The Painted Veil – A Book Review

A great writer, a truly great writer, takes the ordinary and transforms it into a compelling tale. He is able to weave a beautiful tapestry from the most commonplace of materials; things that we all find laying cluttered around our lives. Betrayal, depression, frustration, lust. Not epic betrayal that destroys nations, but personal acts of inconsistency that end in suffering. Not great depression, like Sylvia Plath, which was channeled by an enormous spirit into an indomitable art, but a petty personal depression made of up self-pity and envy. Not frustration against the great plans of men gone awry, but simple frustration brought from boredom. And lust – not a great lust like Helen of Troy or Tristan and Isolde, but an average lust stemming from all these things.

In W. Somerset Maugham’s simple story “The Painted Vail” he does just this. Set against the backdrop of colonial Hong Kong, the tale is of a colonial housewife of a lower level civil servant, who settled for a man she really didn’t love out of fear of missing her moment and ended up embarking upon a lackluster tryst which ends in folly.

There are no great morals to take from this story, no epic moments of significance, no grand gestures or powerful monologues that seek to assure the reader that there is an underlying idea that the author is trying to convey. It’s just a story, simple and honest – and for that it is great.

Of course Maugham wrote in a different time. I suspect that his Victorian era “classical” style would not be well received in a time when the public hankers for long car chases and grand gun battles against the backdrop of world-altering geo-political struggles – and plenty of flesh in between. He was able to simply tell the stories of normal people and their unremarkable interactions. I envy him for this – I would like to write the literary fiction that Maugham was able to get away with, and not have to worry about all the tools and tricks and hooks upon which we are taught modern literature depends. But alas we are products of our time – as was Maugham.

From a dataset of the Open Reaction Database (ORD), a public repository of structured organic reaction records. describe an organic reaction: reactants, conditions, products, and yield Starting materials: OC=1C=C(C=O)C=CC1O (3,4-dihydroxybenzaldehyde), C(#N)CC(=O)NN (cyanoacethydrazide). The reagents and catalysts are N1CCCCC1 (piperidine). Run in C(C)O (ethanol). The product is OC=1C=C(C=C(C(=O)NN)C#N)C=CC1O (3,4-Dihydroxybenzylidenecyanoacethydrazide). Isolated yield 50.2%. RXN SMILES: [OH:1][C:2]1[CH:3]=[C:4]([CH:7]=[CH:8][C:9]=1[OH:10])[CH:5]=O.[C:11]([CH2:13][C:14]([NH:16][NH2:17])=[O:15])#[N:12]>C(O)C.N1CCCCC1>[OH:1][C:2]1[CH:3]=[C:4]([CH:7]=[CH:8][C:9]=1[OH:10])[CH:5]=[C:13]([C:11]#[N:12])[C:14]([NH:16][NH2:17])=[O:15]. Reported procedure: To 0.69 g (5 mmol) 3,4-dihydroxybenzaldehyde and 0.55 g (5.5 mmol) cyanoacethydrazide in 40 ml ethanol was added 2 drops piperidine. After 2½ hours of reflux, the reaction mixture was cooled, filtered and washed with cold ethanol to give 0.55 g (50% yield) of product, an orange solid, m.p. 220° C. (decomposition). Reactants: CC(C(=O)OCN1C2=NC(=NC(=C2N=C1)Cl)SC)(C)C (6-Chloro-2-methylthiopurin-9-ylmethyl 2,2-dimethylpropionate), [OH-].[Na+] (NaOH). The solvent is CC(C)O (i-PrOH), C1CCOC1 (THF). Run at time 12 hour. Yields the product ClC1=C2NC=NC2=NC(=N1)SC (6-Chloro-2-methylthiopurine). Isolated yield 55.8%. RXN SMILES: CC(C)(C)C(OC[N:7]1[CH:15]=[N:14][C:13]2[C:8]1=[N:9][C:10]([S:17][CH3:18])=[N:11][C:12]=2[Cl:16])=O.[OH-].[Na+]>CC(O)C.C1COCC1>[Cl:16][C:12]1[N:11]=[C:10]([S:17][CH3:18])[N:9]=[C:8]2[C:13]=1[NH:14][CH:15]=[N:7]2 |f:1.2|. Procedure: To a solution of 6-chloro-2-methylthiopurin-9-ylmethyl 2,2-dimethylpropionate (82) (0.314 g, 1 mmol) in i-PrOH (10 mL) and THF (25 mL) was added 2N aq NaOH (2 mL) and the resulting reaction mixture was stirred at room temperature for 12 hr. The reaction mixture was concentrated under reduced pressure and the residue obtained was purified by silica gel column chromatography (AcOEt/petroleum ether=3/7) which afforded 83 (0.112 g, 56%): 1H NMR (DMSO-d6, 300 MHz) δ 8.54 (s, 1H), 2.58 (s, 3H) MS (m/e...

To be sure, Maugham is one of England’s greatest writers; one who has distinguished himself up against so many who will remain forever anonymous. Then, as now, he was treasured for the simplicity of his stories that overflowed with humanity. He is missed; and for the critical reader, he never disappoints.

About Joel D. Hirst

Joel D. Hirst is a novelist and a playwright. His most recently released work is "Dreams of the Defeated: A Play in Two Acts" about a political prisoner in a dystopian regime. His novels include "I, Charles, From the Camps" about the life of a young man in the African camps and "Lords of Misrule" about the making and unmaking of a jihadist in the Sahara. "The Lieutenant of San Porfirio" and its sequel "The Burning of San Porfirio" are about the rise and fall of socialist Venezuela (with magic).
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